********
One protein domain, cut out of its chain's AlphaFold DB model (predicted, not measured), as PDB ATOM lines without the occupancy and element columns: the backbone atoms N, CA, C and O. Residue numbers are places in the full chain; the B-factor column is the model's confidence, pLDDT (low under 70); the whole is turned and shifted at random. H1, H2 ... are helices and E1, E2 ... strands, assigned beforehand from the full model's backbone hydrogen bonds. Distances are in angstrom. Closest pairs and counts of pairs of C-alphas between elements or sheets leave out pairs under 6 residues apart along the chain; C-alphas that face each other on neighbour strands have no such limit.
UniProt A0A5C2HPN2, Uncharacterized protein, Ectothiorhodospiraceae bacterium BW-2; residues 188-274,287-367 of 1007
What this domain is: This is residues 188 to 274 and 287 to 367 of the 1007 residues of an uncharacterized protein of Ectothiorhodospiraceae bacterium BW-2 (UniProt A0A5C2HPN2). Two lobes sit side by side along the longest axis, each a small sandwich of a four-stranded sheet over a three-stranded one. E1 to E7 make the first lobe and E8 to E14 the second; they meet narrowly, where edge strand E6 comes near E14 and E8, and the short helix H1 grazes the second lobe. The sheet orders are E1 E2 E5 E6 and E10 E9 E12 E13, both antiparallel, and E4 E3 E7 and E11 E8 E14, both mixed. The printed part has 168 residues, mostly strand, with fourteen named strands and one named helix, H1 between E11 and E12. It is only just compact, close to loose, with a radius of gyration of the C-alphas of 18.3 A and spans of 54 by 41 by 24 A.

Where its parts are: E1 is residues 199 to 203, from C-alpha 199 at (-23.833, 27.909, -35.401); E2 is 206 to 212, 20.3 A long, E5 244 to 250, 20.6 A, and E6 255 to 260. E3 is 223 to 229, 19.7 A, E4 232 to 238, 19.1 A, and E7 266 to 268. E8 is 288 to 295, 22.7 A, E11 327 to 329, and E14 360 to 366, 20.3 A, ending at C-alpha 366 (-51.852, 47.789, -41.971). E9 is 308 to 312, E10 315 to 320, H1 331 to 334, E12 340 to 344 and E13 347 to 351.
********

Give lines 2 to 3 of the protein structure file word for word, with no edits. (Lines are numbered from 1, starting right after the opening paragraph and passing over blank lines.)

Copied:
What this domain is: This is residues 188 to 274 and 287 to 367 of the 1007 residues of an uncharacterized protein of Ectothiorhodospiraceae bacterium BW-2 (UniProt A0A5C2HPN2). Two lobes sit side by side along the longest axis, each a small sandwich of a four-stranded sheet over a three-stranded one. E1 to E7 make the first lobe and E8 to E14 the second; they meet narrowly, where edge strand E6 comes near E14 and E8, and the short helix H1 grazes the second lobe. The sheet orders are E1 E2 E5 E6 and E10 E9 E12 E13, both antiparallel, and E4 E3 E7 and E11 E8 E14, both mixed. The printed part has 168 residues, mostly strand, with fourteen named strands and one named helix, H1 between E11 and E12. It is only just compact, close to loose, with a radius of gyration of the C-alphas of 18.3 A and spans of 54 by 41 by 24 A.

Where its parts are: E1 is residues 199 to 203, from C-alpha 199 at (-23.833, 27.909, -35.401); E2 is 206 to 212, 20.3 A long, E5 244 to 250, 20.6 A, and E6 255 to 260. E3 is 223 to 229, 19.7 A, E4 232 to 238, 19.1 A, and E7 266 to 268. E8 is 288 to 295, 22.7 A, E11 327 to 329, and E14 360 to 366, 20.3 A, ending at C-alpha 366 (-51.852, 47.789, -41.971). E9 is 308 to 312, E10 315 to 320, H1 331 to 334, E12 340 to 344 and E13 347 to 351.